It’s nearly impossible to tidily summarize The Innocents as it hits theaters this week. Based upon tragic real-life events, the film evokes the story of a French Red Cross physician who finds herself embroiled in a literally unspeakable situation:
Warsaw, December 1945: the second World War is finally over and French Red Cross doctor Mathilde (Lou de Laage) is treating the last of the French survivors of the German camps. When a panicked Benedictine nun appears at the clinic begging Mathilde to follow her back to the convent, what she finds there is shocking: a holy sister about to give birth and several more in advanced stages of pregnancy. A non-believer, Mathilde enters the sisters’ fiercely private world, dictated by the rituals of their order and the strict Rev. Mother (Agata Kulesza, Ida). Fearing the shame of exposure, the hostility of the occupying Soviet troops and local Polish communists and while facing an unprecedented crisis of faith, the nuns increasingly turn to Mathilde as their beliefs and traditions clash with harsh realities.
While The Innocents plays out on the big screen in Polish and French with English subtitles, the breathtaking portrayals turned in by Mathilde (Lou de Laage), Sister Maria (Agata Buzek) and Mother Abbess (Agata Kulesza) quickly have the viewer forgetting that the heartbreaking action of this film does not play out in one’s mother tongue. In reality, the sinister turn of events that has left several of the cloistered nuns in the movie pregnant due to repeated rapes in post-World War II Poland is based upon the historic writings of French Physician Madeleine Pauliac, as her nephew Philippe Maynial recounts:
The situation in Poland was dramatic. Warsaw, a martyred city after 2 months of insurrection against the German occupant (between August and October 1944), had been razed to the ground causing the death of 20,000 combatants and 180,000 civilians. During this time, the Russian Army, present in Poland since January 1944 under Stalin’s orders, remained armed and waiting on the other bank of the Vistula River. After a backward surge from the German Army and the discovery of all the acts of violence committed by the Germans, the Red Army and its provisional administration followed to rule over the liberated territories. It’s within this context that Madeleine Pauliac was named in April 1945 Chief Doctor of the French Hospital in Warsaw, which was in ruins. She was in charge of repatriation within the French Red Cross. She conducted this mission throughout Poland and parts of the Soviet Union. She accomplished over 200 missions with the Blue Squadron Unit of women volunteer ambulance drivers for the Red Cross in order to search for, treat and repatriate French soldiers who had remained in Poland. It’s in these circumstances that she discovered the horror in the maternity wards where the Russians had raped women who had just given birth as well as women in labor; individual rapes were legion and there were collective rapes perpetrated in convents. She gave medical care to these women. She helped them to heal their conscience and save their convent. Madeleine Pauliac died accidentally while on a mission near Warsaw in February 1946. Les Innocents recounts this episode of her fight as a woman to save other women.
This is not an easy film to watch. And unlike some other films which treat faith-based topics with kid gloves and neat endings, The Innocents does not tie its final package into a totally perfect gift with a pretty ribbon on top. While Mathilde and Sister Maria manage to find a solution which honors the dignity of life, there are still massive questions of faith, of guilt, of commitment to vocation and indeed of the potential for salvation which are left for the viewer to contemplate for herself.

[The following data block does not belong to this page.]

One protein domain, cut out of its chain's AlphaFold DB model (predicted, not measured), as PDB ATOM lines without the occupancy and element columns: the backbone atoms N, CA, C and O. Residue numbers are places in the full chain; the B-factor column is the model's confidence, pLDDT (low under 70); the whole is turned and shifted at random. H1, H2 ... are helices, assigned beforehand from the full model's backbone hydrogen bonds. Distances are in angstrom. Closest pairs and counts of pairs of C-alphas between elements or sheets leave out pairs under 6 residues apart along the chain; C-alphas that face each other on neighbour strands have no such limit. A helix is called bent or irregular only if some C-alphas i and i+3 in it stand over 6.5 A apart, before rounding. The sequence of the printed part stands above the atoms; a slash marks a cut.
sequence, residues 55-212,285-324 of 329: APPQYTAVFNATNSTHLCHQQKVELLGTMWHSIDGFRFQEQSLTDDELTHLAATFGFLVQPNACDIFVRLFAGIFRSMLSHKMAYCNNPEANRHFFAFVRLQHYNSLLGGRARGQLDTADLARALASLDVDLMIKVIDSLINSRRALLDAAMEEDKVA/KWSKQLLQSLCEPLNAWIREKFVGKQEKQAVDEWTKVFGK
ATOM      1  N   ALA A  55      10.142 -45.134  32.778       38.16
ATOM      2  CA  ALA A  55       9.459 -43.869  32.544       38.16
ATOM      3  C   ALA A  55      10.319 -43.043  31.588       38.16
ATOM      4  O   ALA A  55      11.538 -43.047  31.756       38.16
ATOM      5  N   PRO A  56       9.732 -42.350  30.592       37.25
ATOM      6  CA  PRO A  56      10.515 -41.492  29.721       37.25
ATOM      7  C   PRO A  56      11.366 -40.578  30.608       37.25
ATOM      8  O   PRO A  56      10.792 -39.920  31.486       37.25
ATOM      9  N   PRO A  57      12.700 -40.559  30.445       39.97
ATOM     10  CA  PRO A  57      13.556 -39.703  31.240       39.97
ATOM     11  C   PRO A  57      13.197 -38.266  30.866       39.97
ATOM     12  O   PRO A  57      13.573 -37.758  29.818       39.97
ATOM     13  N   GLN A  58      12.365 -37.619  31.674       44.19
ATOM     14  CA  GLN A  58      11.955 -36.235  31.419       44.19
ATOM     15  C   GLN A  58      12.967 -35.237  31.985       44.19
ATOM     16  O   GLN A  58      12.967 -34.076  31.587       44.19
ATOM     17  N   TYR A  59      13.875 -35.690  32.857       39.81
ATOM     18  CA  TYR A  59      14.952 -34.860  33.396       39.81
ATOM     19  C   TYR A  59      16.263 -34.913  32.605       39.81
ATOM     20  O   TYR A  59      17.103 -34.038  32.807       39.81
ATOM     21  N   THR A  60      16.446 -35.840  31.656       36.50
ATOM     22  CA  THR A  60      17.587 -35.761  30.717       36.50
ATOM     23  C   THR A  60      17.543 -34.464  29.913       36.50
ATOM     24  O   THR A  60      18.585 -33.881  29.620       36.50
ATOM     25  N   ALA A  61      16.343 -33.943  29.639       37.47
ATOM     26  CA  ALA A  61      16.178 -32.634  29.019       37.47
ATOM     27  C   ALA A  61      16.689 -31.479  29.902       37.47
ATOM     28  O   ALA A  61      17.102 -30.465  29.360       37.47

Who are “the innocents” in this movie? I found myself asking this question when tearfully considering the film’s protagonists:
- The helpless babies, born as a product of rape, yet no less human and deserving of a mother’s love
- The sisters and novices, violated by men but also left to suffer within a system totally incapable of ministering to the trauma they have faced
- The doctor, adrift without faith of any kind, yet moral enough to comprehend the right thing to do and then to do it
- The Mother Abbess’ right hand, a woman who chose the cloister knowingly and struggles daily to find one moment of hope amongst endless hours of doubt
- Perhaps even Mother Abbess herself, willing to accept condemnation so that (by her way of reasoning), others may be free of it.
I found a bit of myself in each of the characters. The film’s ability to–through gifted cinematography, lighting and sound–draw me so totally into the cloister’s heartbreak left me glued to the story as it unfolded. And though an end came, indeed an end which promised a glimmer of hope, my heart turned not to that hope but instead to the women around our world today–our “innocents”–who suffer still:
- The rape and sexual assault victims whose circumstances vary but whose suffering will perhaps never find soothing balm
- Those enslaved in modern times
- The voiceless of many societies whose plight goes unspoken
I believe that The Innocents is a must see film (find a theater near you here). But I will warn you that seeing it may require you to move beyond your comfort zone.
Once you’ve watched The Innocents, you may find yourself unable to reconcile some of what you see with your preconceived notions of right and wrong. You may see yourself in some of the characters, the good ones but also the bad. And you may ask yourself what more you might have done–or are currently doing–to see Christ within our world’s “innocents” and to better love him by more fully loving them, even when it takes you beyond your comfort zone.
Why not see the film for yourself and find out?
Copyright 2016 Lisa M. Hendey